Less than a year later, violence broke out once again when a catechist on Anatahan was killed by an angry mob after the death of a child he had just baptized. This death was attributed to the stories being circulated about the deadly effects of baptism.
Then, in January 1670, two more deaths were suffered in Tinian, when Fr. Medina and one of his catechists were assaulted. Just a few months after this, open warfare broke out on Guam following the murder of a young Spaniard who had gone out alone to make wooden crosses. The arrest of some people accused of the crime sparked a 40-day siege of the Spanish garrison in Hagatna.
Nearly two years later, in March 1672, a coordinated attack was initiated on Guam. First, a young Mexican was killed, and then three other mission helpers were ambushed and finished off. Finally, a few days later Fr. San Vitores himself and Pedro Calungsod met their deaths while attempting to baptize a child in Tumon. This led to a Spanish military raid that resulted in the loss of three more Spanish deaths, compared with the two inflicted on their enemies.
By the summer of 1672, four years after the arrival of the Spanish, several violent incidents had occurred. Most of the earliest took place in the northern islands, but 1670 and 1672 saw the first signs of organized opposition on Guam. Kipuha, the chief of Agatana who had first welcomed the Spanish, was long dead before these attacks occurred.
The death toll for the Spaniards during that period was 13: two priests, five mission helpers, and six soldiers. During the same period the body count of Chamorros killed in hostilities was 11.
As the violent outbreaks continued in the following years, the balance of casualties shifted back in favor of the Spanish. Even so, the losses of Chamorro people through the end of the 1670s totaled only 60 lives–an average of 4 or 5 persons a year. The Spaniard loss was approximately half this–about 30 overall, or 2 a year.
By Francis X. Hezel, SJ
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In the Jesuit Annual Report for 1684-1685, written by Fr. Gerard Bowens, we find the account of Yura’s uprising, one that almost wiped out the mission in the Marianas. The Spanish commander Jose Quiroga was at the time on Saipan where he faced a revolt by the people there. As he prepared to march, Quiroga believed that all the Spaniards in Hagatna were killed.
Fr. Bowens continued the account in these words:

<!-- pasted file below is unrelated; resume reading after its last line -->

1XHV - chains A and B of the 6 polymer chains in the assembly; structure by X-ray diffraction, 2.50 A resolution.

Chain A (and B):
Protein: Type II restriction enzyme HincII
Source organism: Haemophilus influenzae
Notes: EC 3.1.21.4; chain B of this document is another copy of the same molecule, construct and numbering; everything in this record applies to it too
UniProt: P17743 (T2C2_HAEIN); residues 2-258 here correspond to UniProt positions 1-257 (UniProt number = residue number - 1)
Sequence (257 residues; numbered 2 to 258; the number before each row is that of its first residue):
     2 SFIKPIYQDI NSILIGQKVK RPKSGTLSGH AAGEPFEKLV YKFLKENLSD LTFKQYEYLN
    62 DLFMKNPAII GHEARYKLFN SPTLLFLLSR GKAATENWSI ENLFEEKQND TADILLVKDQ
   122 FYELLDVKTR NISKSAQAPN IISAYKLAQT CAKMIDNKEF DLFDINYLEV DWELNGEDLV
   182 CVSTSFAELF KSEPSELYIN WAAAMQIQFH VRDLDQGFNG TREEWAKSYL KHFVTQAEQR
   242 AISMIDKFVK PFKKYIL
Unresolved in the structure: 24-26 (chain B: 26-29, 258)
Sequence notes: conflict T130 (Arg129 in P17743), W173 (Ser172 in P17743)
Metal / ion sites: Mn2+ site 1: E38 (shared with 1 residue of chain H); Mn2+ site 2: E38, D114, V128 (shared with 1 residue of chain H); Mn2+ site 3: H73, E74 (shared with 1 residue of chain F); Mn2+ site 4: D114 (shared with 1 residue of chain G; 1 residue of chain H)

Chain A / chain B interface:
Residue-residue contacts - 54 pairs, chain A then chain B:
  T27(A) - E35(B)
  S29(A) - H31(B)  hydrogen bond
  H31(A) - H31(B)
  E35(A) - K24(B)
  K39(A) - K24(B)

“[Quiroga] Amenazó a la india no hiciese ruido mas ella comenzó a dar voces diciendo que allí estaban los soldados. Pudo el Sargento Mayor hacer en los indios gran destrozo quitando la vida a más de doscientos hombres, que no obstante las voces no acabaron de despertar, pero movido de piedad y con deseo de ejecutar su primer intento los perdonó contentándose con llegar a casa de un principal a quien prendió y con el otros cinco.”
The translation of the paragraph in English should be:
He [Quiroga] threatened the Chamorro woman not to make any noise, but she started yelling that the soldiers had come. The Sergeant-Mayor could have caused havoc among the local people, killing more than 200 men who, notwithstanding the shouts of his guide, did not wake up; however, moved to pity and wishing to carry into effect his primary object, he pardoned them as he reached the house of a chieftain whom he arrested together with five others.
But Levesque, a Canadian historian well known for his monumental work of Spanish documents about the Marianas, translated the previous paragraph as follows:
“He threatened the Indian woman against making any noise but she started yelling that the soldiers had come; the Sergeant-Mayor caused havoc among the Indians killing more than 200 men, who, notwithstanding the vociferation of his guide, did not wake up; however, moved to pity and wishing to carry into effect his primary object, he pardoned the rest as he reached the house of a chieftain whom he arrested together with five others.” (Levesque 8: 354)
Now if you consult Guampedia on Quiroga’s life and works, you will find the following description:
“Upon reaching her village with Quiroga and his force, the woman cried out, leading Quiroga to cause “havoc among the Indians,” killing more than 200 men, many apparently while they slept (men, “who, notwithstanding the vociferation of his guide, did not wake up”).”
Now, my daughter doing homework for her history class will use Guampedia and Joseph Quiroga y Losada will be presented as the monster who killed 200 men while sleeping. Why did Levesque do this? Was it just a mistake or was he biased? Either way, from now on, I will read Levesque’s translations much more carefully. From such errors grow the legends that distort our view of the past.
Prayer to Blessed Diego Luis De San Vitores
God of mercy and love, through the preaching of your martyr Blessed Diego, you brought the Good News of Jesus Christ to the people of the Marianas who had not known Him. By his prayers, help us to endure all suffering for love of you and to seek you with all our hearts for you alone are the source of life. We ask this through your Son, Jesus Christ, Our Lord. Amen.
(Pause now and ask Blessed Diego for your request.)
Our Father…Hail Mary…Glory be…Blessed Diego, Pray for us….